Sickling of nucleated erythroid precursors from patients with sickle cell anemia.Exp Hematol. 1998 Apr; 26(4):314-9.EH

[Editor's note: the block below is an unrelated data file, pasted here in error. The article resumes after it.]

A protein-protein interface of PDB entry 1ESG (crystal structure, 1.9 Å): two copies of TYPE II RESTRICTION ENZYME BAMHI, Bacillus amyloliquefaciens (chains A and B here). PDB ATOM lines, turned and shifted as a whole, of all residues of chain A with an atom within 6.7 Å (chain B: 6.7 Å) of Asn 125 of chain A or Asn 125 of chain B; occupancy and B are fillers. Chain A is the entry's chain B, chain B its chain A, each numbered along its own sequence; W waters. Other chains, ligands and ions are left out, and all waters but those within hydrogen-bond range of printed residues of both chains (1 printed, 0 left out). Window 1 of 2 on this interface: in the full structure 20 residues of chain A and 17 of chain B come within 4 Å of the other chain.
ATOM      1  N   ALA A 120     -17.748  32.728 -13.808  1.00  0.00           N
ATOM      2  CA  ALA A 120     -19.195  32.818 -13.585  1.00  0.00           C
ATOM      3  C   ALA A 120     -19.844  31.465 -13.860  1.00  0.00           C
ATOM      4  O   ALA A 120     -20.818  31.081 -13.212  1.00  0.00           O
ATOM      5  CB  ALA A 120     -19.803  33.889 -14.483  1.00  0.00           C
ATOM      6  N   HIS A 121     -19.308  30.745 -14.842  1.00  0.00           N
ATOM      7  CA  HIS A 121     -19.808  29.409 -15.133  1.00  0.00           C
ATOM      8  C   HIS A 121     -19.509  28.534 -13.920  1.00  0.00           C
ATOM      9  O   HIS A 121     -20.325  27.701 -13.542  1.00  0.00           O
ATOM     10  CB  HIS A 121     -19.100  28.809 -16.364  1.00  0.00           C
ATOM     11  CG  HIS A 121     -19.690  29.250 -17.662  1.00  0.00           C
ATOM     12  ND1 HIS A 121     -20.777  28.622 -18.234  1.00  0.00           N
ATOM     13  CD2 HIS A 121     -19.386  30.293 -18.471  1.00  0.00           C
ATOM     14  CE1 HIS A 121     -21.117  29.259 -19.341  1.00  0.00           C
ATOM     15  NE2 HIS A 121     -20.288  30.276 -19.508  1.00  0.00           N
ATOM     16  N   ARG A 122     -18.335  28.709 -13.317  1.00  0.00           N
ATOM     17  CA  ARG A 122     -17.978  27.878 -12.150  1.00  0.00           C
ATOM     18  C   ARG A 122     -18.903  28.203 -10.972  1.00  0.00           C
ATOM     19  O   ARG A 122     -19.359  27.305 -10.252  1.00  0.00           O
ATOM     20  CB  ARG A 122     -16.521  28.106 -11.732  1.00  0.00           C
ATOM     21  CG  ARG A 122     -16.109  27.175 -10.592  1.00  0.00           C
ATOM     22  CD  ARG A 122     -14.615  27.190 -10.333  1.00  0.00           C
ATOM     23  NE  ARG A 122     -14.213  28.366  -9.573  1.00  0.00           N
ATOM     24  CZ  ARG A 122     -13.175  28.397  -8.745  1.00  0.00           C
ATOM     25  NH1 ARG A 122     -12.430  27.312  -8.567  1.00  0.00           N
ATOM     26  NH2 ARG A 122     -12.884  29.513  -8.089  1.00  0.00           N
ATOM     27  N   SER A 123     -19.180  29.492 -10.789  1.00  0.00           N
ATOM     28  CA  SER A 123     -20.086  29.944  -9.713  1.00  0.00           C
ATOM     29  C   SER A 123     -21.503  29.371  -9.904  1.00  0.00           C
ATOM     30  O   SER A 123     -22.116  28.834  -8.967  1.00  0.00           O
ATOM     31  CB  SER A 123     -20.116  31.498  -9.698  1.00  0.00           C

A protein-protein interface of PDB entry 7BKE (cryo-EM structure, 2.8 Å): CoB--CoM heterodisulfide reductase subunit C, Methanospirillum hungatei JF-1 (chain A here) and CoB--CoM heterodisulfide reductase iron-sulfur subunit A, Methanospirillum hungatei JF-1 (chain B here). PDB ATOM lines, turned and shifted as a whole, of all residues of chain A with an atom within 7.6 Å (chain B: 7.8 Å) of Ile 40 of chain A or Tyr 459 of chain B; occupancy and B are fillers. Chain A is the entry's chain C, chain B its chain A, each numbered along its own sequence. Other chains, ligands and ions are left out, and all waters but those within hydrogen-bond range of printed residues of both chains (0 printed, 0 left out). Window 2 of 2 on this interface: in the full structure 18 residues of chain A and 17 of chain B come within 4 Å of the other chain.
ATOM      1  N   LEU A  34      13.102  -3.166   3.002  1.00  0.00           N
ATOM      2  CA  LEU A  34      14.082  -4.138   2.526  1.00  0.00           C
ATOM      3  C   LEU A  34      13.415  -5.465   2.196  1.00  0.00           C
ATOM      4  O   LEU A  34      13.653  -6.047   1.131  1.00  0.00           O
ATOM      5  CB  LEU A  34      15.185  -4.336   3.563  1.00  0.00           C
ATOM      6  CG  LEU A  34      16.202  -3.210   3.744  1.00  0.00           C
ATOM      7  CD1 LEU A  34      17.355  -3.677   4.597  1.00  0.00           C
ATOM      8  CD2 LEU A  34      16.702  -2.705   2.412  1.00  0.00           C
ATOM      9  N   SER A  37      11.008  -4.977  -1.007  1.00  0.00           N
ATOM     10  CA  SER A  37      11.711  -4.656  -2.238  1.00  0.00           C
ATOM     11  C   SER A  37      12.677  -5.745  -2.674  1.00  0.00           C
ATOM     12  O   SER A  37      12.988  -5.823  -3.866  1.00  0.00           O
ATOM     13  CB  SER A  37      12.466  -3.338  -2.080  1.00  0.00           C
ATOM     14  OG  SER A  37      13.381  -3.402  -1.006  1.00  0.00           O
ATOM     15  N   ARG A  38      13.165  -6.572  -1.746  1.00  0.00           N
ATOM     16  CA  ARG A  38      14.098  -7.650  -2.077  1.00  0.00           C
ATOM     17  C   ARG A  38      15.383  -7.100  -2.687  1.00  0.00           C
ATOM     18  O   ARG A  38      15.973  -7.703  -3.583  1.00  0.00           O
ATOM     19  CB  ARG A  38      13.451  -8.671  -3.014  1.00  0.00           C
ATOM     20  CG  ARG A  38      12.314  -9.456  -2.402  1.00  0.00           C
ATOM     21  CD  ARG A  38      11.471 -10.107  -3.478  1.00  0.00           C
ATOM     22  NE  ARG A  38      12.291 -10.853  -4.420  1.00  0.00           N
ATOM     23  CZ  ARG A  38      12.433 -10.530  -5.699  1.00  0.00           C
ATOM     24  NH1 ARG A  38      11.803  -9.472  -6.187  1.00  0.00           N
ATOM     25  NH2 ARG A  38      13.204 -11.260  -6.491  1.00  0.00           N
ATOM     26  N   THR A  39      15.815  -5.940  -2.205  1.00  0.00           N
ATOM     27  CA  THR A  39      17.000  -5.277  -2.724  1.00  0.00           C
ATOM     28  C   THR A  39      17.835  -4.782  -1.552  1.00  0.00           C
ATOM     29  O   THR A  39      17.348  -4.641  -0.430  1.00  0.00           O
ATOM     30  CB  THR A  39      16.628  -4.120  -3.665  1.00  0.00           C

The pathophysiology of sickle cell anemia is primarily explained in terms of the oxygen-dependent polymerization of sickle hemoglobin (HbS) followed by sickling of erythrocytes. Since the rate and extent of HbS polymerization depend on its intracellular concentration, it has been generally assumed that sickling occurs primarily in mature erythrocytes with their high intracellular hemoglobin concentration. In the present study, we investigated the propensity of nucleated erythroid precursors to undergo sickling; both cultured and fresh marrow-derived erythroid precursors from patients with homozygous sickle cell anemia were studied. The results revealed that upon deoxygenation cultured erythroblasts underwent characteristic morphological deformation in the form of fine, fragile, elongated spicules. Ultrastructural analysis demonstrated highly organized and tightly aligned hemoglobin fibers in the protruded regions. Bone marrow cells examined under partial or complete deoxygenated conditions displayed similar morphological changes. When cultured SS erythroid precursors were exposed to hydroxyurea or butyrate, drugs that may increase fetal hemoglobin (HbF) and inhibit intracellular polymerization, a significant decrease was observed in the propensity of these precursors to undergo sickling, accompanied by a three- to fivefold increase in HbF. These results suggest that, in addition to mature erythrocytes, nucleated erythroid precursors in the bone marrow have the capacity to undergo characteristic sickling as a result of HbS polymerization and may be involved in several aspects of the pathophysiology of sickle cell anemia. Treatment with HbF-stimulating drugs may benefit patients with this disease by inhibiting polymerization-induced sickling of erythroid precursors in the marrow as well as mature erythrocytes in the peripheral blood.